Quote:
Originally Posted by Artisan Fan View Post
I agree with most of what Andre says above but in my listening (a lot to both as two friends have them), the Quad 63s simply do not match the HF extension and midrange presence on the Maggies. Quite possibly the new model Quads are better; I have not heard those yet.

The solution on very low bass is to use a very fast subwoofer. REL subs match very well and the crossover point can be tweaked.

Diverging from slim and kwilk's opinion on what affordable means, this is one of the hidden costs of maggies. That and good amplification.
post #38 of 76
Thread Starter 
Quote:
Originally Posted by GQgeek View Post
Diverging from slim and kwilk's opinion on what affordable means, this is one of the hidden costs of maggies. That and good amplification.

To be fair, most speakers at this price point suffer the same fate.

$600 or so will buy you a REL T3 which works well.
post #39 of 76
Quote:
Originally Posted by Artisan Fan View Post
The solution on very low bass is to use a very fast subwoofer. REL subs match very well and the crossover point can be tweaked.

Perhaps fast is a good way to describe the subjective impression of a good sub, but technically speaking, a sub cannot be fast.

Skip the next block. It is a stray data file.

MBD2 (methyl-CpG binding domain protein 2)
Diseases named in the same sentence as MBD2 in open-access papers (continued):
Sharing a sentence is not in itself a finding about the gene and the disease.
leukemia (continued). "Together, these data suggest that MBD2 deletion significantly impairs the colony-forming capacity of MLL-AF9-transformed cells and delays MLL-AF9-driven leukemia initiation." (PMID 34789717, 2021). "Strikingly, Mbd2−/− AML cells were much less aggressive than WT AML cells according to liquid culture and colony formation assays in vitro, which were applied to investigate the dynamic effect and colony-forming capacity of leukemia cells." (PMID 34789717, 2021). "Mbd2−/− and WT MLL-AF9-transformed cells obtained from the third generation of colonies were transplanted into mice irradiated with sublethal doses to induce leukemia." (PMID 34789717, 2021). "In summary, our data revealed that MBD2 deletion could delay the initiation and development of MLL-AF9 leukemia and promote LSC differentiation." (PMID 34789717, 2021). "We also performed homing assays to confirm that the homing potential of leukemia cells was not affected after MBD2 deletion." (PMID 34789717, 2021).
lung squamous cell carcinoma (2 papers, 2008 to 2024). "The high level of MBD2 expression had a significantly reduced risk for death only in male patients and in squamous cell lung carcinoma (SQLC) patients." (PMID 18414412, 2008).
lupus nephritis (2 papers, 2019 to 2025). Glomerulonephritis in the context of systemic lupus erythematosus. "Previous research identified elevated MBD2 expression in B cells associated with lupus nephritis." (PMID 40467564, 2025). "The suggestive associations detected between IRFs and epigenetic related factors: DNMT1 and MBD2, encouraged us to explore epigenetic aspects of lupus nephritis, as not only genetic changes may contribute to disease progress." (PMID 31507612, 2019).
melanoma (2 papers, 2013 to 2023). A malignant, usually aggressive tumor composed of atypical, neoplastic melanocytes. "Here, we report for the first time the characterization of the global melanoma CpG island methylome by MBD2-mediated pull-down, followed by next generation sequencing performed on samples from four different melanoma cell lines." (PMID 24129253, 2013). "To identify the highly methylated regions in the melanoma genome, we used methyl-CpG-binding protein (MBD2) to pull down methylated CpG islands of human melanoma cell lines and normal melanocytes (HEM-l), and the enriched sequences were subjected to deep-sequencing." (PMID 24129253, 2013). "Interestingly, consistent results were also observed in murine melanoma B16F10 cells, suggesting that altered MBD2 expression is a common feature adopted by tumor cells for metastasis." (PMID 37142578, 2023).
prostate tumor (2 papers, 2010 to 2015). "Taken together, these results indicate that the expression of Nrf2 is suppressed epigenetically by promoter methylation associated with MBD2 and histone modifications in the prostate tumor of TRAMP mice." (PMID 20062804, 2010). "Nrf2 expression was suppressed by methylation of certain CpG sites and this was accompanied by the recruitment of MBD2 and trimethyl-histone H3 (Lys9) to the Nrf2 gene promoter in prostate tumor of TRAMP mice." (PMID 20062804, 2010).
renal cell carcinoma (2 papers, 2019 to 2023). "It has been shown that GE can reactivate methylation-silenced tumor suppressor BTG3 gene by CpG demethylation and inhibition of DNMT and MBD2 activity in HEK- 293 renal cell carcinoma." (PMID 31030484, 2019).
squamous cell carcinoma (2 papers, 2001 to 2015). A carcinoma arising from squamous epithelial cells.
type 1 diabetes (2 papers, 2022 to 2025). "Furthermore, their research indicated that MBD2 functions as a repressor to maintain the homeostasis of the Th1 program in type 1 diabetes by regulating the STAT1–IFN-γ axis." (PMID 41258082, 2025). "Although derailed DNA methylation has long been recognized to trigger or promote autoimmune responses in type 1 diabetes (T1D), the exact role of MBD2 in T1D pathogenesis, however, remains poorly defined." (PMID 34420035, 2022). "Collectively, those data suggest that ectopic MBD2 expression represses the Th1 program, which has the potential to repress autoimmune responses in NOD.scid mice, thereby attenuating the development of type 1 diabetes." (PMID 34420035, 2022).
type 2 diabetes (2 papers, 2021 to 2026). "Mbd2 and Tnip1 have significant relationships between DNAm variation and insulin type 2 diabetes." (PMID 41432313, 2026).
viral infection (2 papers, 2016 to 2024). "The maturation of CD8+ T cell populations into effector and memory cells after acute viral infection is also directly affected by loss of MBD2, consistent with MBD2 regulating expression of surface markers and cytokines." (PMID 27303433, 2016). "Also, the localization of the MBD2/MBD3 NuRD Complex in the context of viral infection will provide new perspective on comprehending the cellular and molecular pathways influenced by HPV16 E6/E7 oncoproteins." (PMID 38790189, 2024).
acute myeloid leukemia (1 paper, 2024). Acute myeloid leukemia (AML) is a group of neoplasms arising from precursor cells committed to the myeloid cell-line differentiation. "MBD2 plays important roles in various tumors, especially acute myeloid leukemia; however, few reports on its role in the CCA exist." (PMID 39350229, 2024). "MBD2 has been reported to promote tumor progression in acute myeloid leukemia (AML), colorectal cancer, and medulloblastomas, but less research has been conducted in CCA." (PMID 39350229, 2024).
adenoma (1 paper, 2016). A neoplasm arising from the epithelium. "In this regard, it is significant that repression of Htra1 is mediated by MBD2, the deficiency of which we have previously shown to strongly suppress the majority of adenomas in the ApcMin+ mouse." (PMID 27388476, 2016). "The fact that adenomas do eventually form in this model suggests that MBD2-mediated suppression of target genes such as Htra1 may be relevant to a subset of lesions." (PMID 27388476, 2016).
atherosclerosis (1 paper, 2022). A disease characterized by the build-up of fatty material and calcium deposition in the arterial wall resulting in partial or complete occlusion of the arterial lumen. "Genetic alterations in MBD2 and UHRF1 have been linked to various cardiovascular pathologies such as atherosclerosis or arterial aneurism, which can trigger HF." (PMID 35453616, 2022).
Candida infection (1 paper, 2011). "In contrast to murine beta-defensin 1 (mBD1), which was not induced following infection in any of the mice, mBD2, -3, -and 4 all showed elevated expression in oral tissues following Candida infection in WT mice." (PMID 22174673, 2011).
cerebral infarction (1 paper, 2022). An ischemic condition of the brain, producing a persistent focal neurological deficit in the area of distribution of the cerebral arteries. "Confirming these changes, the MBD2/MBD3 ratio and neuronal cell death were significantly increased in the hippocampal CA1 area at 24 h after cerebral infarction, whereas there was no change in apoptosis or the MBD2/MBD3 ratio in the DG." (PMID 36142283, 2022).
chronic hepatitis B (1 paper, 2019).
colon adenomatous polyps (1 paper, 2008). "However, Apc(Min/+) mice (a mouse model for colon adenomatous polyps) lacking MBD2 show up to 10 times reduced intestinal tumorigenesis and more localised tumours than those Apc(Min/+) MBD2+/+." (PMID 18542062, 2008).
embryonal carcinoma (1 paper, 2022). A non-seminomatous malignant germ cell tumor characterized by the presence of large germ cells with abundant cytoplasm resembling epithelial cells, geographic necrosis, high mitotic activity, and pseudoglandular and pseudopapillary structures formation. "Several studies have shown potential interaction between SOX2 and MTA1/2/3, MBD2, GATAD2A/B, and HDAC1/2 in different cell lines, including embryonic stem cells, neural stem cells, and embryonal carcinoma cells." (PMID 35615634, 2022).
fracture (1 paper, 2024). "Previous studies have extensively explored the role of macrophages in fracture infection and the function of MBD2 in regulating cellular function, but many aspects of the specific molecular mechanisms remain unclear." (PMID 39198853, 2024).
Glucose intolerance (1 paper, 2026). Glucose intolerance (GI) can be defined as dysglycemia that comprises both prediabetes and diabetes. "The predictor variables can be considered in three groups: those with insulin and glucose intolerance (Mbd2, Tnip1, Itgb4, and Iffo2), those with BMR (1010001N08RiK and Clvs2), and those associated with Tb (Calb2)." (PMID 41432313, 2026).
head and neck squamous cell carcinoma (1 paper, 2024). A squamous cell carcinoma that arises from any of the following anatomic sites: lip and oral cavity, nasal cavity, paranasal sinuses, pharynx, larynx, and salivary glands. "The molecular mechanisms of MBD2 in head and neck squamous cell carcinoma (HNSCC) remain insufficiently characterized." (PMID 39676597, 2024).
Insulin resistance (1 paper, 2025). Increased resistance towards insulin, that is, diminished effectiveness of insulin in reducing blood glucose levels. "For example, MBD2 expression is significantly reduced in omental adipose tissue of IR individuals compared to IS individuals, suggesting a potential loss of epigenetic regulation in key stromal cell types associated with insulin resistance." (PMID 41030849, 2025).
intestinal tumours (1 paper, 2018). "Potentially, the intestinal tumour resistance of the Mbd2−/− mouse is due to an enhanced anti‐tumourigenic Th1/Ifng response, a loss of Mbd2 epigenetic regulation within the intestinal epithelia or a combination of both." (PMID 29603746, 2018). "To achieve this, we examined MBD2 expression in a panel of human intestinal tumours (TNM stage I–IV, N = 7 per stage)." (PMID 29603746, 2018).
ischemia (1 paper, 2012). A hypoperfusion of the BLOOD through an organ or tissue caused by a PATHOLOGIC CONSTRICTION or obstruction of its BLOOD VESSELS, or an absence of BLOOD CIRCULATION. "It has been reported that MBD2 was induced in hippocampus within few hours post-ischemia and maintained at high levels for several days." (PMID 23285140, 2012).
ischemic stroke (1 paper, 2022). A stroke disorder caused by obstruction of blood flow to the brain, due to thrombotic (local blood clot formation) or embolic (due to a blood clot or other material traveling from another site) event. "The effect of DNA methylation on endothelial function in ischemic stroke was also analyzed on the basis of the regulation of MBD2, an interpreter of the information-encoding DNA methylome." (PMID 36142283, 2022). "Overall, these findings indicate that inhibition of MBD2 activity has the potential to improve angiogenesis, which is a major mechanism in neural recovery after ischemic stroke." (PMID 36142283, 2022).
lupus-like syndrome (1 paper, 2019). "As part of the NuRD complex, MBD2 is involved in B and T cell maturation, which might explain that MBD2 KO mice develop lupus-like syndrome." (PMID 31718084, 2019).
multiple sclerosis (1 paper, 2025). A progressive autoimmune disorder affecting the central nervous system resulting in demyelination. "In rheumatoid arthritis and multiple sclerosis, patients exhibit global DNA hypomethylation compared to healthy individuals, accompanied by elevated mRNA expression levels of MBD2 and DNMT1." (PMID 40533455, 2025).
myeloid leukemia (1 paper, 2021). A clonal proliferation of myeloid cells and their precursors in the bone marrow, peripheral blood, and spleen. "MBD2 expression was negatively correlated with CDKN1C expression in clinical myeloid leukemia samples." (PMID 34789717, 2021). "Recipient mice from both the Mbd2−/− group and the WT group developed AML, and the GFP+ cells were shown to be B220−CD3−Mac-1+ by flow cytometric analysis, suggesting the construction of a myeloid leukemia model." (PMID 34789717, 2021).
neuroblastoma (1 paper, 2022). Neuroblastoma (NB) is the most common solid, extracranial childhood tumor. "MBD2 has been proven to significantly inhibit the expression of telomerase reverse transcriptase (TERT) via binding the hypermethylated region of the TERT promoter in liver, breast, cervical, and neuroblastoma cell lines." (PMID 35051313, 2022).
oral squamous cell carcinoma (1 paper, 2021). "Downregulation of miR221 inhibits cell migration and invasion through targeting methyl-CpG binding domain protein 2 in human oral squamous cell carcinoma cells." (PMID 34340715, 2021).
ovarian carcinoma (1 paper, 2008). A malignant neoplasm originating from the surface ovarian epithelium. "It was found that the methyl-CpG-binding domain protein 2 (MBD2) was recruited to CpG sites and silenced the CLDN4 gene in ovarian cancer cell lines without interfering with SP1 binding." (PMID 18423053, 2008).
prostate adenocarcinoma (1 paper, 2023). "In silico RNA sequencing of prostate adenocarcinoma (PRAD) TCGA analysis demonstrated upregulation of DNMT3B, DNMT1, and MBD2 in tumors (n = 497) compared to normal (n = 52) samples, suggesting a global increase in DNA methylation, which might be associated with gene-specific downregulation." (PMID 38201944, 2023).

--Andre
post #40 of 76
Quote:
Originally Posted by A Y View Post
BTW, the Gallos are boxed speakers, just with a box for each driver, but they will still have the same box speaker limitations.

Which Gallo models have you heard?
post #41 of 76
Quote:
Originally Posted by A Y View Post
Perhaps fast is a good way to describe the subjective impression of a good sub, but technically speaking, a sub cannot be fast.

--Andre

+1000
post #42 of 76
Quote:
Originally Posted by GQgeek View Post


Christ, what a frigging nightmare.
post #43 of 76
Quote:
Originally Posted by GQgeek View Post
My understanding is that maggies image like crazy IF you are in their sweet spot. Off-axis, they're not nearly as impressive. That said, I haven't auditioned them myself. I'm going to be auditioning a lot of high-end loudspeakers this year and although I doubt i'll go with maggies of any kind, based on what I know of them and my requirements, I'd definitely like to hear what they sound like.

For Maggies, you need one of these for your head. If used, though, you won't find better imagers.

post #44 of 76
Thread Starter 
Quote:
Originally Posted by audiophilia View Post
For Maggies, you need one of these for your head. If used, though, you won't find better imagers.




Maybe I need to introduce a Vice-Grip Listening Chair for the vast audience of Maggie owners.
post #45 of 76
Quote:
Originally Posted by Artisan Fan View Post
the Quad 63s simply do not match the HF extension and midrange presence on the Maggies. Quite possibly the new model Quads are better; I have not heard those yet.

The solution on very low bass is to use a very fast subwoofer. REL subs match very well and the crossover point can be tweaked.

Can't think of anything much worse in musical and audiophile terms than adding a sub of any kind (And Rels make some of the 'best') to Maggies or the glorious Quads.

And the new Quads, AF, pale in comparison to the originals and ESLs, IMO.